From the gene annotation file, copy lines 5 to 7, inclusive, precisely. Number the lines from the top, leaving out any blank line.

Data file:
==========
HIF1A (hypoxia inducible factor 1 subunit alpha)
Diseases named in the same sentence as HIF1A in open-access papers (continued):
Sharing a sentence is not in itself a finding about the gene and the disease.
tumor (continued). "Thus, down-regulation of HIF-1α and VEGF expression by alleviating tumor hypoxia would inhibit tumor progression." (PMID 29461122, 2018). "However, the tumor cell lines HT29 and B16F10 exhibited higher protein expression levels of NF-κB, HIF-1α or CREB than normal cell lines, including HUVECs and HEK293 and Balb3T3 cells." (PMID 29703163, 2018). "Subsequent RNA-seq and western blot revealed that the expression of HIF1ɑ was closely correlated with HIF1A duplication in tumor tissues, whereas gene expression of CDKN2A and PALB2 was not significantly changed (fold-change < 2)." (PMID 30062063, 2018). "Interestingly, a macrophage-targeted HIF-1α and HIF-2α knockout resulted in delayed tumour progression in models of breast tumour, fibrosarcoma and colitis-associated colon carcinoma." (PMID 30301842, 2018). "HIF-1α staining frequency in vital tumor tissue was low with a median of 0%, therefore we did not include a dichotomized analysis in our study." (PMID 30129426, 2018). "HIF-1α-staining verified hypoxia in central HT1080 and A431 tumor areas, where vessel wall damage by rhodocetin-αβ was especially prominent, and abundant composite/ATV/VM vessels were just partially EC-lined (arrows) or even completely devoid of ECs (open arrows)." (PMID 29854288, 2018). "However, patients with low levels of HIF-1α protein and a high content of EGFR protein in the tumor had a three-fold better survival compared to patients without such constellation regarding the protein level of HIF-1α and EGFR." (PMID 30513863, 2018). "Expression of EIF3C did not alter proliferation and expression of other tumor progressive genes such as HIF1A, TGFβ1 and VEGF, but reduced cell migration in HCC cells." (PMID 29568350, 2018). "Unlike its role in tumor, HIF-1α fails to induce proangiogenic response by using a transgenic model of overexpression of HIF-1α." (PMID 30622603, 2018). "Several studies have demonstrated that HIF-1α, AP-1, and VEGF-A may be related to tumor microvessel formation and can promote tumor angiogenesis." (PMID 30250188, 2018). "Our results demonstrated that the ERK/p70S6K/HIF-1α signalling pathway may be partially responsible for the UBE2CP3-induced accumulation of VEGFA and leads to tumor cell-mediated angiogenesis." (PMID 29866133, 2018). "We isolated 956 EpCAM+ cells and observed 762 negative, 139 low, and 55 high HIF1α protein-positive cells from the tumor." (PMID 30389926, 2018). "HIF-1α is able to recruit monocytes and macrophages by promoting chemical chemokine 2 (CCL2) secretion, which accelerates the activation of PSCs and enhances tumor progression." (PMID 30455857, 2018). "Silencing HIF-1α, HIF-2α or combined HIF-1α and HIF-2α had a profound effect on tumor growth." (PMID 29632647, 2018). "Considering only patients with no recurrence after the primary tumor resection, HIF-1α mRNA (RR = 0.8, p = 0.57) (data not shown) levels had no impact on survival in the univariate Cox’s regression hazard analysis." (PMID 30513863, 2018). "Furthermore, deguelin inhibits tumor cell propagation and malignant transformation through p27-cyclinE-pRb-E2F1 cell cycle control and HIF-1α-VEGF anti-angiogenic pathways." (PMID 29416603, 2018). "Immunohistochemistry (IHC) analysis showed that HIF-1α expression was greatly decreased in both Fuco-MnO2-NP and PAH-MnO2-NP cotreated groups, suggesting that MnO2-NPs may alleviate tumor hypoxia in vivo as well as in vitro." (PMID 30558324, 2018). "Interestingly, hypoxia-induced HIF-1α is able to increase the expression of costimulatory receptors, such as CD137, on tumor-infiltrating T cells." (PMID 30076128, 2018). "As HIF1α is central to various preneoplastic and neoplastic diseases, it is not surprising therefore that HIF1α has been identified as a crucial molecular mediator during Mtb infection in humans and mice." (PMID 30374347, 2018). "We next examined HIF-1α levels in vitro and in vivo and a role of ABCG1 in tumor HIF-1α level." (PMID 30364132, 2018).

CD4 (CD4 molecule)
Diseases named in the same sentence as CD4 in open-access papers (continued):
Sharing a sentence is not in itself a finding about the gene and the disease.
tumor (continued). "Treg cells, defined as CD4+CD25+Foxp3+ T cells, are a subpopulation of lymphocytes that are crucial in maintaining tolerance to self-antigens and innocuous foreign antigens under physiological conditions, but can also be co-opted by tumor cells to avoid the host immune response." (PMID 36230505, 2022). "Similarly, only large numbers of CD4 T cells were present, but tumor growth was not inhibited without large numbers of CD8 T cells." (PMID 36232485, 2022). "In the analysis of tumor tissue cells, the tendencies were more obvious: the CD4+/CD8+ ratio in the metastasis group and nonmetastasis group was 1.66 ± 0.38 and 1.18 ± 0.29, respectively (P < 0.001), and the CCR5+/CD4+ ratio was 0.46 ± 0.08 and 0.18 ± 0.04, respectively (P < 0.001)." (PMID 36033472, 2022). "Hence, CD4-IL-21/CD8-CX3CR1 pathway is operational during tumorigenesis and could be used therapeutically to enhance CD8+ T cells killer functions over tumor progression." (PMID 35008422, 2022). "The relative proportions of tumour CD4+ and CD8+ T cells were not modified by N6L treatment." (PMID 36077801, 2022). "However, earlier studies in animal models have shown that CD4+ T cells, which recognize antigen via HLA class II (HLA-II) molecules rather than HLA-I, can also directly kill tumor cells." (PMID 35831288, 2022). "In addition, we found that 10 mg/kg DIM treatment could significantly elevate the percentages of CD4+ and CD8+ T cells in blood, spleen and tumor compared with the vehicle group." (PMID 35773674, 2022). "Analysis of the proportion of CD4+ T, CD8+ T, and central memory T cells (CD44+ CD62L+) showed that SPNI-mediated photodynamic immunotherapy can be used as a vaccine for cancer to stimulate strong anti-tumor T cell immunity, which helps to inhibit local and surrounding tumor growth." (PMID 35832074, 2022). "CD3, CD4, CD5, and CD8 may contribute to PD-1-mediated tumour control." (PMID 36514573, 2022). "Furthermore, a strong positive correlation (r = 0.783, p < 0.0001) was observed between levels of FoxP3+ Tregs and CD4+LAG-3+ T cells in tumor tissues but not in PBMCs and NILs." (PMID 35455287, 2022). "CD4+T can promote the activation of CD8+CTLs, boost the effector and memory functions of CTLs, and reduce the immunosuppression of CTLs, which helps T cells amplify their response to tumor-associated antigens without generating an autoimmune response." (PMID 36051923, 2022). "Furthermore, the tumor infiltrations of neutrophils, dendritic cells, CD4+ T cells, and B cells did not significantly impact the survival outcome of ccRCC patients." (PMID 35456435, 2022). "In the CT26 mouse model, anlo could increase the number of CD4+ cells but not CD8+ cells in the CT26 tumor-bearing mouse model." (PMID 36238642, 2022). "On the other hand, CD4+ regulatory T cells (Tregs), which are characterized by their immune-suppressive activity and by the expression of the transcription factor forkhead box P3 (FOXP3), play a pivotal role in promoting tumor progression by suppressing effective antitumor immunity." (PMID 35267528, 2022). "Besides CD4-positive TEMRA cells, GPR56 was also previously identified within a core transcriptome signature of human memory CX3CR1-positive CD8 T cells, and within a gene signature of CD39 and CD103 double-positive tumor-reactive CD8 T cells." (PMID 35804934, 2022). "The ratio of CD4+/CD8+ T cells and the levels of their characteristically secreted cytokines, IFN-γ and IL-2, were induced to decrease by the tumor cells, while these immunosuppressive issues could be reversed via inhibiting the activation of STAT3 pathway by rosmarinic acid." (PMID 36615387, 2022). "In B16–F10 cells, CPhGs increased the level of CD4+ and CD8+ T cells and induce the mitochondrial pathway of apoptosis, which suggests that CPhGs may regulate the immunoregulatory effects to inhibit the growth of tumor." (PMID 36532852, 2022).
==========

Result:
CD4 (CD4 molecule)
Diseases named in the same sentence as CD4 in open-access papers (continued):
Sharing a sentence is not in itself a finding about the gene and the disease.